An example Mahajan cites is from the Korean manufacturer LG Electronics. Although it only arrived in African markets in the past decade, LG has made rapid progress by actively organizing the market. When LG arrived in Morocco in 2000, Sony was already the dominant brand, but it was sold only through traders rather than the dedicated dealers. Since 2000, LG has had an annual growth rate of almost 50 percent in Morocco, driven in large part by its promotions centered on Muslim holy days. The company organized promotions for refrigerators during Eid-al-Kebir, or Festival of Sacrifice, when devout Muslims traditionally sacrifice a lamb, on the 10th day of the last month of the Muslim calendar.
LG also recognized that Ramadan is an important time for sales of televisions because it is a time when many new television programs are developed. LG created promotions for Ramadan, and by 2007 this holiday period accounted for 25 percent of its sales of televisions and other appliances. LG has also tapped into the returning diaspora. In the summer, Moroccans living and working abroad swarm back home, their pockets full of cash, so LG organized big promotions for these returning workers and family members.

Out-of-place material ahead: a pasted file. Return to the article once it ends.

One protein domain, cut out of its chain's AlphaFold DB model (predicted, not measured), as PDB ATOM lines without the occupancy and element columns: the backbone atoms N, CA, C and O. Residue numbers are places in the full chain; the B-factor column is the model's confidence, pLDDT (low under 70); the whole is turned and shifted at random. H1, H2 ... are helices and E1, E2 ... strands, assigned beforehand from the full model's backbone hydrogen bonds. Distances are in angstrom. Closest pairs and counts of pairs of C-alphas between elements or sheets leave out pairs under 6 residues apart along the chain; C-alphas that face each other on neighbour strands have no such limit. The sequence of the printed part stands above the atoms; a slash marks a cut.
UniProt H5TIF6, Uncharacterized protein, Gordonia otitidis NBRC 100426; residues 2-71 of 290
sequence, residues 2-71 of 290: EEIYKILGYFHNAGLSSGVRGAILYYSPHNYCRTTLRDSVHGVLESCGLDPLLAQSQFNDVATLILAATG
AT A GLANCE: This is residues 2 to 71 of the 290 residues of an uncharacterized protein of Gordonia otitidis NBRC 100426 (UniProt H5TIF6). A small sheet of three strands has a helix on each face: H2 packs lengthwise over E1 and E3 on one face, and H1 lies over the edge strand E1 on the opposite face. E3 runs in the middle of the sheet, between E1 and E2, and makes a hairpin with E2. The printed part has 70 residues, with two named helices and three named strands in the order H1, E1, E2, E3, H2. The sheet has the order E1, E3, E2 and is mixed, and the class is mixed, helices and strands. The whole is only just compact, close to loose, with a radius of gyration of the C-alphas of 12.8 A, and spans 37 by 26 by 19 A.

The astounding dominance of the youth market in Africa will have ramifications for the continent's economic trajectory, Mahajan says. As populations in developed countries decline with decreasing birth rates, Africa's will continue to grow—and grow younger. An astounding 41 percent of Africa's population is under the age of 15, and these young people are quickly becoming better educated and globally savvy.